A polymeric composition (hereinafter Composition A) was prepared by blending an ethylene-tetrafluoroethylene copolymer with 3 parts per hundred parts copolymer of a triallyl trimellitate ester. A second polymeric composition (hereinafter Composition B) was also prepared by blending the ethylene-tetrafluoroethylene copolymer with 3 parts per hundred parts copolymer of a diallyl brassylate ester. As will be noted Compositions A and B were prepared as control samples. A third and fourth polymeric composition (hereinafter Compositions C and D) were similarly prepared by blending ethylene-tetrafluoroethylene with blends of triallyl trimellitate and diallyl brassylate. Composition C contained 1.5 parts trimellitate and 1.5 parts brassylate per hundred parts copolymer and Composition D contained 1.0 part trimellitate and 2.0 parts brassylate per hundred parts copolymer. Magnesium oxide in an amount of 1 part per hundred parts copolymer was blended into each of the four compositions.
Each of the blended mixtures was then compression molded with 5 minutes preheat followed by 4 minutes at about 520°-530° F at about 10,000 psi ram pressure. Irradiation of the compression molded compositions was performed to a 10 megarad dose with a 1.5 MEV electron beam accelerator to produce crosslinked polymeric compositions having the following mechanical properties at elevated temperature (250° C).
Table I______________________________________Composition A B C D______________________________________Tensile Strength (psi) 485 502 408 426Elongation (% at 10"/minuteStretch) 223 409 218 282Hot Modulus*(% 275° C, 50 psi) 36 97 42 37______________________________________ *The Hot Modulus indicates the percentage extension of a sample strip of crosslinked polymer after heating the polymeric composition to 275.degree C, and applying a 50 psi stress to the crosslinked composition while it i above this temperature.
Additional compositions were prepared by the procedure of Example I containing the diallyl ester of brassylic acid or phenyl indan dicarboxylic acid as the diallylic ester in blends with triallyl trimesate as the triallylic ester. As in Example I, the copolymer was ethylene-tetrafluoroethylene. All samples were compression molded and irradiation crosslinked at 10 megarad doses according to the procedure of Example I. The compositions prepared were:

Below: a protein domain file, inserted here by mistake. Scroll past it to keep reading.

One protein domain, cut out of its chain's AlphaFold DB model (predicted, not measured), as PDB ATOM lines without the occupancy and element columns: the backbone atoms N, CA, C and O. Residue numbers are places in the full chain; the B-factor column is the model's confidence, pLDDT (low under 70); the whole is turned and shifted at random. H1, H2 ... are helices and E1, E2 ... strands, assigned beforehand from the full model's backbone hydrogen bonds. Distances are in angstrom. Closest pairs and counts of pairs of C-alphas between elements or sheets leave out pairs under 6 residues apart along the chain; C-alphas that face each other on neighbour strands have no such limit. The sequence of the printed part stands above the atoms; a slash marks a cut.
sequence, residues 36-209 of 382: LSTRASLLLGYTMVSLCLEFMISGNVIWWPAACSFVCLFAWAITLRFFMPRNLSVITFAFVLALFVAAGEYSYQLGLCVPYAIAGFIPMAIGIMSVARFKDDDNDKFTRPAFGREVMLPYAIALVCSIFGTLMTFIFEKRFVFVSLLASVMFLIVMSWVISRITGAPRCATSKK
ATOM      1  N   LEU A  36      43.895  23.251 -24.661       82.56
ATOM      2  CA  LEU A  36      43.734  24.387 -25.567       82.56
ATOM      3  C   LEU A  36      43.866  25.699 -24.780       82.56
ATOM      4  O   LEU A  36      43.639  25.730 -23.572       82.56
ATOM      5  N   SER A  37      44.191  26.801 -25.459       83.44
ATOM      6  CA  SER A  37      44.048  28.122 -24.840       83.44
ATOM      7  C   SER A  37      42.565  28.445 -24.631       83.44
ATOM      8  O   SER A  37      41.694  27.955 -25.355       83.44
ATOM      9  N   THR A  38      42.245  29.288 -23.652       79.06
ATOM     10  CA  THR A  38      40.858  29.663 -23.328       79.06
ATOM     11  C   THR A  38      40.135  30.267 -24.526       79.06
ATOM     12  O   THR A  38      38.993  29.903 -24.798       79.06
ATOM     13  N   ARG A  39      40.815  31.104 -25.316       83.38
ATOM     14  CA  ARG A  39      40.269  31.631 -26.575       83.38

______________________________________Composition Crosslinking Blend______________________________________E Diallyl brassylate - 2% Triallyl trimesate - 2%F Diallyl ester of phenyl indan - 2% Triallyl Trimesate - 2%G Diallyl ester of phenyl indan - 4% Triallyl trimesate - 1%H Diallyl brassylate - 4% Triallyl trimesate - 1%______________________________________
Table II sets forth the mechanical properties of these crosslinked compositions.
Table II______________________________________Composition E F G H______________________________________Tensile Strength (psi) 482 453 468 433Elongation (% at 10"/minute stretch) 268 227 261 227Hot Modulus (%, 275° C, 50 psi) 40 34 31.5 41______________________________________
Further compositions were prepared, compression molded and irradiation crosslinked by the procedures of Examples I and II. The compositions prepared were:
______________________________________Composition Crosslinking Blend______________________________________I (Control) Triallyl Isocyanurate - 3%J (Control)5% "K (Control) Diallyl Ester of Phenyl Indan - 3%L (Control)5% "M (Control) Diallyl Brassylate - 3%N Diallyl Brassylate - 2% Triallyl Isocyanurate - 3%O Diallyl Ester of Phenyl Indan - 2% Triallyl Isocyanurate - 3%______________________________________
The mechanical properties of the resulting crosslinked compositions were as follows:
Table III__________________________________________________________________________Composition I J K L M N O__________________________________________________________________________Tensile Strength 406 564 396 563 502 450 467(psi)Elongation (% at 10" 150 118 380 368 409 102 158/minute stretch)Hot Modulus(%, 275° C, 50 psi) 28 17.7 79 59 97 15 13__________________________________________________________________________
This example shows the effectiveness of crosslinked polymeric compositions of the present invention for use as insulation coatings for wires.
A sample comprising ethylene-chlorotrifluoroethylene copolymer and 5.0% triallyl trimellitate and another sample comprising ethylene-chlorotrifluoroethylene copolymer, 4.0% triallyl trimellitate and 1.0% diallyl brassylate were prepared by blending process similar to that shown in Example I. Magnesium oxide in the amount of 1.0% and titanium dioxide pigment in the amount of 0.3% were incorporated into each sample. The resulting samples in powdered form, were then extruded through an extruder having a head temperature of 500° F to form rods. The rods were then pelletized and the pellets were extruded onto the surface of a 20 gauge tin coated copper wire. The extrusion conditions of the wire insulation were as follows:
______________________________________TEMPERATURES (° F)BARREL ZONES HEAD DIE1 2 3______________________________________450 500 510 520 520______________________________________